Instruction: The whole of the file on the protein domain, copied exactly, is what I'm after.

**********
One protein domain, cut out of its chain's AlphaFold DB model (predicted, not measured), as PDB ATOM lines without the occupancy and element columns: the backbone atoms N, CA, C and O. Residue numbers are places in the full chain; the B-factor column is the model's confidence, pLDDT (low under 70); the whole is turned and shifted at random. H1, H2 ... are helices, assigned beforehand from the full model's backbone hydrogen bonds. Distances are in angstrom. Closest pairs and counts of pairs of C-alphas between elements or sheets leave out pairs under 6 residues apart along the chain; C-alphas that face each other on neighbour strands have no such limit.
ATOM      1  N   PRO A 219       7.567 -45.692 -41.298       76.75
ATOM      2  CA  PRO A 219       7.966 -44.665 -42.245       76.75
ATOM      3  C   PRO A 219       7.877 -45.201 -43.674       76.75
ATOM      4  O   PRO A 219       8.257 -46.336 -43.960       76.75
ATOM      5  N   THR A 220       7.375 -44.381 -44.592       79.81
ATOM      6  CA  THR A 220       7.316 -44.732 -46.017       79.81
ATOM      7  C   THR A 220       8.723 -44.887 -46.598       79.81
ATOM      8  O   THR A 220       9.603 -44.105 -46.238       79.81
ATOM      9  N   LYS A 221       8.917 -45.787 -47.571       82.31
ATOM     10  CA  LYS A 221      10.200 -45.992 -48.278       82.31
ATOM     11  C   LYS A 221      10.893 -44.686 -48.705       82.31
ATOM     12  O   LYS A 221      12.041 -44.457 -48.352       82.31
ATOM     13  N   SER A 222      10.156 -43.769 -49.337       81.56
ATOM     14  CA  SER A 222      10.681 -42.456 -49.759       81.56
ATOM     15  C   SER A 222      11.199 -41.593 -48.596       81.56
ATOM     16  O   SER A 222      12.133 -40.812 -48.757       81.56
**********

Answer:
One protein domain, cut out of its chain's AlphaFold DB model (predicted, not measured), as PDB ATOM lines without the occupancy and element columns: the backbone atoms N, CA, C and O. Residue numbers are places in the full chain; the B-factor column is the model's confidence, pLDDT (low under 70); the whole is turned and shifted at random. H1, H2 ... are helices, assigned beforehand from the full model's backbone hydrogen bonds. Distances are in angstrom. Closest pairs and counts of pairs of C-alphas between elements or sheets leave out pairs under 6 residues apart along the chain; C-alphas that face each other on neighbour strands have no such limit.
ATOM      1  N   PRO A 219       7.567 -45.692 -41.298       76.75
ATOM      2  CA  PRO A 219       7.966 -44.665 -42.245       76.75
ATOM      3  C   PRO A 219       7.877 -45.201 -43.674       76.75
ATOM      4  O   PRO A 219       8.257 -46.336 -43.960       76.75
ATOM      5  N   THR A 220       7.375 -44.381 -44.592       79.81
ATOM      6  CA  THR A 220       7.316 -44.732 -46.017       79.81
ATOM      7  C   THR A 220       8.723 -44.887 -46.598       79.81
ATOM      8  O   THR A 220       9.603 -44.105 -46.238       79.81
ATOM      9  N   LYS A 221       8.917 -45.787 -47.571       82.31
ATOM     10  CA  LYS A 221      10.200 -45.992 -48.278       82.31
ATOM     11  C   LYS A 221      10.893 -44.686 -48.705       82.31
ATOM     12  O   LYS A 221      12.041 -44.457 -48.352       82.31
ATOM     13  N   SER A 222      10.156 -43.769 -49.337       81.56
ATOM     14  CA  SER A 222      10.681 -42.456 -49.759       81.56
ATOM     15  C   SER A 222      11.199 -41.593 -48.596       81.56
ATOM     16  O   SER A 222      12.133 -40.812 -48.757       81.56